Kiraism was a religion that formed out of Kira and his intention to purge the world of crime and create a utopia. Its members are referred to as Kirites. They played a major role in the Second Kira Case, as its mere existence prevented Interpol from actively investigating the possibility of a new Kira, as well as supplying Kira with a pool of supporters.
Its followers generally believe that the world is tainted with crime and that capital punishment is a perfectly acceptable punishment for crimes on any level, since it would greatly discourage criminal activity.
The Second Coming of KiraEdit
Kirites agree on most occasions that Kira would return, ignoring the official announcement by L that Kira is dead. They merely believe that Kira is resting and preparing for another great assault upon immorality and sin upon the world, this time to completely eradicate it.
Followers of Kira lack a single ruler; instead they have several leaders referred to as Archbishops. Archbishops have the privilege in dressing in pure white robes, and always lead a prayer when present. When an archbishop is not present, the next highest in the hierarchy, usually a bishop or priest, leads the ceremony. Those under the archbishop, when leading a prayer, usually wears crimson robes.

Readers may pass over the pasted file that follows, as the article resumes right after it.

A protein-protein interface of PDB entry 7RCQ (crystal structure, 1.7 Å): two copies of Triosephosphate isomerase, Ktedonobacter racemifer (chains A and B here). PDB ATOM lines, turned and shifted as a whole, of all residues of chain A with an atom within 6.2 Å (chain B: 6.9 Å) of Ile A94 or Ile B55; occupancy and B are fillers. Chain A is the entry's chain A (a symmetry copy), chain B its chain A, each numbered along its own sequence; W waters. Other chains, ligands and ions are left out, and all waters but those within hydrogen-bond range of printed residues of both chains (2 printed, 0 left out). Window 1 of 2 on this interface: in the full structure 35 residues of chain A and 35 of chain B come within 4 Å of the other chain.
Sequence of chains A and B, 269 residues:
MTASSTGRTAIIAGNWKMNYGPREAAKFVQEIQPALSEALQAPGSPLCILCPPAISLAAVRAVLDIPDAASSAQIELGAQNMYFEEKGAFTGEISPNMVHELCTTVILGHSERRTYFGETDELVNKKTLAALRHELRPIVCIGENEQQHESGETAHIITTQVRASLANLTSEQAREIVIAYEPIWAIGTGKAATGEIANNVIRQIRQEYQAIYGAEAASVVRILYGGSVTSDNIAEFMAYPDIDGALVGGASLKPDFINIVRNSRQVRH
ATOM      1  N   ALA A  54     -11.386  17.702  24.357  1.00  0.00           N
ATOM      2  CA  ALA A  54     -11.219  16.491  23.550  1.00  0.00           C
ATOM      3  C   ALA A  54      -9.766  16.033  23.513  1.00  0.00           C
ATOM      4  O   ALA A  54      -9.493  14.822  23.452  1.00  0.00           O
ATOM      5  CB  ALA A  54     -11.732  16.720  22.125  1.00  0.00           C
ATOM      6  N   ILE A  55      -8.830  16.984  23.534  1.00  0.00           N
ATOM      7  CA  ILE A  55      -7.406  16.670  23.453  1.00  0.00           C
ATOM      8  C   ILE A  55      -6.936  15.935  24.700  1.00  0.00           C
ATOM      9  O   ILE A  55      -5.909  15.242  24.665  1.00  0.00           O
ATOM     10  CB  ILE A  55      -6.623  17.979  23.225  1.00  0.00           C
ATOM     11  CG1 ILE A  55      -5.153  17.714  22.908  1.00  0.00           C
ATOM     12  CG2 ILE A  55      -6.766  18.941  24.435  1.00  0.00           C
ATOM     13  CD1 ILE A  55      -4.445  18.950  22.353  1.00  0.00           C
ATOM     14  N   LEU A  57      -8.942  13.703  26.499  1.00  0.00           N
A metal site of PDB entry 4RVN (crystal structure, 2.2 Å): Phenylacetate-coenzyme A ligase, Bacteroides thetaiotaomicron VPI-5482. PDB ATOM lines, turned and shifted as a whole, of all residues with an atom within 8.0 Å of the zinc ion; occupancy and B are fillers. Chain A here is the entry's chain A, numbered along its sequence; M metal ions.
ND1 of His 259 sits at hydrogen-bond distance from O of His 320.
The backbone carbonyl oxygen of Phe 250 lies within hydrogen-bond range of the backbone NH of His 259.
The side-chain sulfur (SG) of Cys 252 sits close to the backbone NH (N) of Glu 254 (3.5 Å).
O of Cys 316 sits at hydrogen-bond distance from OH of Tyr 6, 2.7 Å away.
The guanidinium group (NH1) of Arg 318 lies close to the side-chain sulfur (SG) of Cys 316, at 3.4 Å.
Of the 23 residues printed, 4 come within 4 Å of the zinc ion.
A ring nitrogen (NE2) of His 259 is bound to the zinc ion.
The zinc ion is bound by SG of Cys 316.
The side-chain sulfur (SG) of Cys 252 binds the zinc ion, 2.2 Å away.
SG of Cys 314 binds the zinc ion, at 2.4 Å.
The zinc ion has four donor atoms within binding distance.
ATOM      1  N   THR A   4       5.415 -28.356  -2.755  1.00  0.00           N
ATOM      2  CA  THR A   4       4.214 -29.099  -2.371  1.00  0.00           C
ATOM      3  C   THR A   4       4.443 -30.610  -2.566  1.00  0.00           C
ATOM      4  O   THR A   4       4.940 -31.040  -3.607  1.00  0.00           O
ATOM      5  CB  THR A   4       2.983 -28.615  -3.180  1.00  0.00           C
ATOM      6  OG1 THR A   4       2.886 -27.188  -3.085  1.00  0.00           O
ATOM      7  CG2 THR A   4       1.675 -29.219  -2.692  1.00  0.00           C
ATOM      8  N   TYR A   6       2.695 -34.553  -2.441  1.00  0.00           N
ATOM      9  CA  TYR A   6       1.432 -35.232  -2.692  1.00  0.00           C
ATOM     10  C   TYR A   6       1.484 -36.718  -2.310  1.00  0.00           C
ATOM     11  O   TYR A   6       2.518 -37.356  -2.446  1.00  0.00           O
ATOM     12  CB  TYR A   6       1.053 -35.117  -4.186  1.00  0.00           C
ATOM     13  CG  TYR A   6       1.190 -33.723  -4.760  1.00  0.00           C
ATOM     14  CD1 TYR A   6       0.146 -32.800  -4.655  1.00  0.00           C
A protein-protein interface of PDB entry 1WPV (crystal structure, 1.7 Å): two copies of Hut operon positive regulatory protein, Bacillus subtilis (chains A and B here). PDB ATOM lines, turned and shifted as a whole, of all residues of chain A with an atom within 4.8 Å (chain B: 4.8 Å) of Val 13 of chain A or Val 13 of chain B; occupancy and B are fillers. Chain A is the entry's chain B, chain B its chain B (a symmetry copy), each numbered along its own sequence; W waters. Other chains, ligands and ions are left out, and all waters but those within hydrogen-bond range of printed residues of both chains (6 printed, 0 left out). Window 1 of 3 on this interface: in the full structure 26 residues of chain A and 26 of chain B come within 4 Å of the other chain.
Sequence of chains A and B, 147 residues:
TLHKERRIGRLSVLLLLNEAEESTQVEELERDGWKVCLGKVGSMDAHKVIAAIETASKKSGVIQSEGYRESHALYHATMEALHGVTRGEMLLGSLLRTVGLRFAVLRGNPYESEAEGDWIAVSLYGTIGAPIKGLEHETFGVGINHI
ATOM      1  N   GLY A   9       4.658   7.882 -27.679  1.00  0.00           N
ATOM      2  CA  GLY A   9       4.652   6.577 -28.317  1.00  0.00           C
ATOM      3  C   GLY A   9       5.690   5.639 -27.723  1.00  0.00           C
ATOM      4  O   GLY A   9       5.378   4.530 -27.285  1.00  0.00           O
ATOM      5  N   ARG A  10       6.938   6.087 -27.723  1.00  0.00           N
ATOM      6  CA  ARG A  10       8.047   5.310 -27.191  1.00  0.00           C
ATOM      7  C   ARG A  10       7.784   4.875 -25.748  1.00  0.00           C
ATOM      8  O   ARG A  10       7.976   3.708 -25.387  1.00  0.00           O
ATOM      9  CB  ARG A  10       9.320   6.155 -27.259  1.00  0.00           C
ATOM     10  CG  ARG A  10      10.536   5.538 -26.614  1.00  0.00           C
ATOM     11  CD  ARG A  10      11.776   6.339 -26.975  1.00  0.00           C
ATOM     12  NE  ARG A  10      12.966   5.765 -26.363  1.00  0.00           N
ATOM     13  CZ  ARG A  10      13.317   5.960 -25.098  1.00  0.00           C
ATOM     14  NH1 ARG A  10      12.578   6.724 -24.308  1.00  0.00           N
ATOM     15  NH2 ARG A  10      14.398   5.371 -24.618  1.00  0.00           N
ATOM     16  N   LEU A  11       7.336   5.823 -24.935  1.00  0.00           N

The first Kirites arose when the first Kira began being noticed by the general population in Japan for killing criminals of high stature around the year 2003. Though not openly supporting him, numerous fansites and social networks popped up on the Internet, declaring support to Kira's cause. Over the years, this base grew more expansive, spilling over the national boundaries of Japan into other countries. In the United States, Kiraism was so widespread that the U.S. government generally avoided involving itself in the case until Mello and allied members of the Mafia forced the nation to chose a side.
Sakura TV and other news stations were quick to catch onto the Kira craze, and dedicated airtime for various Kira-related topics during the First Kira's reign.